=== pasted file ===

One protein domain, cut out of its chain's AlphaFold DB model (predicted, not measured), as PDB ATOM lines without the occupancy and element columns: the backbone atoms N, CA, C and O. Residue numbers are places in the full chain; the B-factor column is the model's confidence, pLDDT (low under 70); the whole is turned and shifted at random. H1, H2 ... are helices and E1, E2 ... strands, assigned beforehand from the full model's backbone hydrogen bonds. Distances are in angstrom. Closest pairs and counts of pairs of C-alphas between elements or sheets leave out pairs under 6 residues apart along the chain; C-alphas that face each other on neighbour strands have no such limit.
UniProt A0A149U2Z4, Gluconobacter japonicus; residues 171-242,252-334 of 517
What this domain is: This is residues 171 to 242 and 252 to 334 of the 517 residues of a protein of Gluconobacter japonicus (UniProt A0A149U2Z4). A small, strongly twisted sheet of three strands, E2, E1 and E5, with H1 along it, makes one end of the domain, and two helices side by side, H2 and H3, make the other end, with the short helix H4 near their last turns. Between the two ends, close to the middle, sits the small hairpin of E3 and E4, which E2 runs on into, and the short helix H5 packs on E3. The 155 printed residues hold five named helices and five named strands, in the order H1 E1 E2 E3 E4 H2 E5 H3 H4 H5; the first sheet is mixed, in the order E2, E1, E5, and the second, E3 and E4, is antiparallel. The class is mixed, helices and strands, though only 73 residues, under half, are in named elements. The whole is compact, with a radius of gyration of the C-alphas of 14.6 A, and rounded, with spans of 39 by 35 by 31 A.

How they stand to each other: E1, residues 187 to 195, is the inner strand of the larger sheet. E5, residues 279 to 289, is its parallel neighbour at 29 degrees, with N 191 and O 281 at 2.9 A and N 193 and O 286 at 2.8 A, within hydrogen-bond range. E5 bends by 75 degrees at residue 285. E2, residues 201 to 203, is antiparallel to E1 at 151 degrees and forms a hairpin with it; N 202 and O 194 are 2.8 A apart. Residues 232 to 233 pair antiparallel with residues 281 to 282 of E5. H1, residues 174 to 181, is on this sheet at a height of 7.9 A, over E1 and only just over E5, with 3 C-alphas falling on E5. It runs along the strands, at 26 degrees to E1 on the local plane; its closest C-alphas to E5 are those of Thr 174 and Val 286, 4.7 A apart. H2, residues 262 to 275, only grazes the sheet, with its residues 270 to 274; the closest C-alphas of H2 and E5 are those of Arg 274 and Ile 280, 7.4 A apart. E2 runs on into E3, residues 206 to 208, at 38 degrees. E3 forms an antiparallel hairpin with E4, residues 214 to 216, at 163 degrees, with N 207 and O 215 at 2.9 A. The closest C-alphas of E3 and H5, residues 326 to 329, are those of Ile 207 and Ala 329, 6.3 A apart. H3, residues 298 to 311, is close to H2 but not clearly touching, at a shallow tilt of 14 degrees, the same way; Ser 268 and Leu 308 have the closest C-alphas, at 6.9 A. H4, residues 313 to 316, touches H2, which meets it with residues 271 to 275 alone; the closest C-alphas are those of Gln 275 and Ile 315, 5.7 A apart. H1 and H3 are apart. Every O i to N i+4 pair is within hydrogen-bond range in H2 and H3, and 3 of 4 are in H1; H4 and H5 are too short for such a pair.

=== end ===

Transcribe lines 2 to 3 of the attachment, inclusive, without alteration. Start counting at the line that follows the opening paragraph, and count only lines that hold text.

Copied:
What this domain is: This is residues 171 to 242 and 252 to 334 of the 517 residues of a protein of Gluconobacter japonicus (UniProt A0A149U2Z4). A small, strongly twisted sheet of three strands, E2, E1 and E5, with H1 along it, makes one end of the domain, and two helices side by side, H2 and H3, make the other end, with the short helix H4 near their last turns. Between the two ends, close to the middle, sits the small hairpin of E3 and E4, which E2 runs on into, and the short helix H5 packs on E3. The 155 printed residues hold five named helices and five named strands, in the order H1 E1 E2 E3 E4 H2 E5 H3 H4 H5; the first sheet is mixed, in the order E2, E1, E5, and the second, E3 and E4, is antiparallel. The class is mixed, helices and strands, though only 73 residues, under half, are in named elements. The whole is compact, with a radius of gyration of the C-alphas of 14.6 A, and rounded, with spans of 39 by 35 by 31 A.

How they stand to each other: E1, residues 187 to 195, is the inner strand of the larger sheet. E5, residues 279 to 289, is its parallel neighbour at 29 degrees, with N 191 and O 281 at 2.9 A and N 193 and O 286 at 2.8 A, within hydrogen-bond range. E5 bends by 75 degrees at residue 285. E2, residues 201 to 203, is antiparallel to E1 at 151 degrees and forms a hairpin with it; N 202 and O 194 are 2.8 A apart. Residues 232 to 233 pair antiparallel with residues 281 to 282 of E5. H1, residues 174 to 181, is on this sheet at a height of 7.9 A, over E1 and only just over E5, with 3 C-alphas falling on E5. It runs along the strands, at 26 degrees to E1 on the local plane; its closest C-alphas to E5 are those of Thr 174 and Val 286, 4.7 A apart. H2, residues 262 to 275, only grazes the sheet, with its residues 270 to 274; the closest C-alphas of H2 and E5 are those of Arg 274 and Ile 280, 7.4 A apart. E2 runs on into E3, residues 206 to 208, at 38 degrees. E3 forms an antiparallel hairpin with E4, residues 214 to 216, at 163 degrees, with N 207 and O 215 at 2.9 A. The closest C-alphas of E3 and H5, residues 326 to 329, are those of Ile 207 and Ala 329, 6.3 A apart. H3, residues 298 to 311, is close to H2 but not clearly touching, at a shallow tilt of 14 degrees, the same way; Ser 268 and Leu 308 have the closest C-alphas, at 6.9 A. H4, residues 313 to 316, touches H2, which meets it with residues 271 to 275 alone; the closest C-alphas are those of Gln 275 and Ile 315, 5.7 A apart. H1 and H3 are apart. Every O i to N i+4 pair is within hydrogen-bond range in H2 and H3, and 3 of 4 are in H1; H4 and H5 are too short for such a pair.